Champagne HATT et SÖNER

The winemaker of Champagne HATT et SÖNER

François Vallois from Bergères-les-Vertus


François Vallois has always known that he wanted to be and that he would be a winemaker. He learned the craft of winemaking while still a child and became involved with the vineyard at an early age. His grandfather André and his father Emile sold their own grapes to the champagne houses through the local cooperative. With the history of vineyards in his blood, François attended the school of viticulture until 1979 and since 1982 has passionately nurtured and cultivated his vines and fine grapes that resulted in the 2011 creation of HATT et SÖNER. He is married to Brigitte and has two daughters.


The philosophy that François applies to his winemaking is to make a champagne with a high degree of freshness, finesse and elegance. François is careful and extremely focused on quality, and he is present during every step of the production process to guarantee that the methods being used are of the highest class and that they are environmentally-friendly and in keeping with the time-honoured traditions of fine winemaking.


In the 19th century Leon Vallois, the great-grandfather of François Vallois married a daughter from the Moncuit family. The couple were both born and raised in Bergères-les-Vertus. Leon, a miller by profession raised four children on land ripe for agriculture that contained several acres of vineyard vines.

In the mid 19th century phylloxera, a parasite was inadvertently imported into France. The epidemic, known as “The Great French Wine Blight” reduced the total area of French vineyards by half. The epidemic spread through the champagne vineyards for several years with grafting onto rootstock found to be one of the only effective remedies. This later became known as the reconstitution of many vineyards as the wine industry in France slowly began to recover.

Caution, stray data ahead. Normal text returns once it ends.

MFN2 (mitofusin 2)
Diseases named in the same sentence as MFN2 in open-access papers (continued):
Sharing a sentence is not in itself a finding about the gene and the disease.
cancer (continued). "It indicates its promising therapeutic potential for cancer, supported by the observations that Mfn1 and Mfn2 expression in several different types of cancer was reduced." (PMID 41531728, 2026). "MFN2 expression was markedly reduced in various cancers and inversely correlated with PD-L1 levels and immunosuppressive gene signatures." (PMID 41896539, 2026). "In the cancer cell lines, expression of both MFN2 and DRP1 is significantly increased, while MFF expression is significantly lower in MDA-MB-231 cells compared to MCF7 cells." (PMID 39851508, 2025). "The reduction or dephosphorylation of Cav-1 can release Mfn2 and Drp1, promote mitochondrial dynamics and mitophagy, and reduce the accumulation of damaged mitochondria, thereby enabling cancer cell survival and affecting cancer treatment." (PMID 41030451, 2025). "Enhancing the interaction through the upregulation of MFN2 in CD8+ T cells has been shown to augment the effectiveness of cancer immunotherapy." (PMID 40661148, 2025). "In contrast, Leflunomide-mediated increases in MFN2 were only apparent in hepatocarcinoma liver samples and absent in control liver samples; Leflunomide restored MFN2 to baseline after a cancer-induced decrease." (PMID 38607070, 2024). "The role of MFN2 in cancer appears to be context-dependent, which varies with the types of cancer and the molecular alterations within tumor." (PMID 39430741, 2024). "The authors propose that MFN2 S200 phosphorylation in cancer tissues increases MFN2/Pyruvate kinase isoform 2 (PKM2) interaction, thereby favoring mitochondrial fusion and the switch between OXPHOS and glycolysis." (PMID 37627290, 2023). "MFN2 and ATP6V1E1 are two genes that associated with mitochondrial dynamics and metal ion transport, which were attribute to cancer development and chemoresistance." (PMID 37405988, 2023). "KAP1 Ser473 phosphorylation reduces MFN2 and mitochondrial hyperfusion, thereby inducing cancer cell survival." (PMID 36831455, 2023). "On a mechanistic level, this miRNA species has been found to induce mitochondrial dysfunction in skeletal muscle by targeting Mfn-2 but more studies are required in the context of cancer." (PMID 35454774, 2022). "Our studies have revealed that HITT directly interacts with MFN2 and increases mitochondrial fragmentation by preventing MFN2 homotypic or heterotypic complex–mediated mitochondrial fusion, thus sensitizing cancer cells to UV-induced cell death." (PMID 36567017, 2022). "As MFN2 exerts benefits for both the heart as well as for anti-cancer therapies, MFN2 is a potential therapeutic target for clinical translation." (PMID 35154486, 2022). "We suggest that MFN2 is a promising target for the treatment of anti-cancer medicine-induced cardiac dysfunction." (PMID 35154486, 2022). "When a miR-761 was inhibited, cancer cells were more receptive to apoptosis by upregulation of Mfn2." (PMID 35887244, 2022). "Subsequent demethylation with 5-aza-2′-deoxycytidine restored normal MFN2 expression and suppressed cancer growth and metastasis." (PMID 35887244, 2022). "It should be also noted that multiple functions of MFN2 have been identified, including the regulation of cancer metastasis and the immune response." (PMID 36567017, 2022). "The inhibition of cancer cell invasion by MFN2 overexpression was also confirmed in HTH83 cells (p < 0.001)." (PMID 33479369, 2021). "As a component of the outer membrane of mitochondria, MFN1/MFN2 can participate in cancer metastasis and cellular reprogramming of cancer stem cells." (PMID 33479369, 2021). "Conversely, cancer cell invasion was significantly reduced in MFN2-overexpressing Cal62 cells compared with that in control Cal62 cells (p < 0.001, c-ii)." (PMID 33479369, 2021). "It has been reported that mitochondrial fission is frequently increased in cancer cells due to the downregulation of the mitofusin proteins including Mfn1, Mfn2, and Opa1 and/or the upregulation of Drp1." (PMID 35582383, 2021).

However the challenges of champagne were not over as the Champagne Riots erupted in 1910 and 1911 as a result of a series of problems and frustrations faced by the grape growers of the region, whose livelihoods depended on the Champagne production houses who purchased their grapes.

During this challenging period, in 1921, Leon Vallois gifted some parcels of grapevines to his eldest son André Vallois. André Vallois who married Renée Bouchez was also fortunate to own several acres of grapevines. During World War I, André was wounded and returned home to begin cultivating the vineyard that would later see much success. André and Renée purchased a farm in 1924, having been blessed with a single heir, their son, Emile Vallois.

Finally, in 1927, the Appellation d’Origine Contrôlée standards for the Champagne region were agreed upon. The regulations declared that geographical boundaries of the region included the Marne, The Aube, and parts of the Aisne departments; and that only grapes from those regions could be used in the wine now known (and loved) as “Champagne.”

It was after these many threats to the champagne industry that André Vallois, who was known for his bravery and nicknamed “Le Bras de Fer”, or the “iron arm” as his arm was reconstructed in steel after his injury during the war, began purchasing multiple small parcels of land and plant vines. In 1956, when the father of François Vallois decided to settle, their farm consisted of three acres of vineyards and 40 acres of agriculture and crops. The farm was beautiful and bountiful and François Vallois’ parents continued to enlarge the farm. Francois Vallois’ father and grandfather sold their grapes to the champagne houses.

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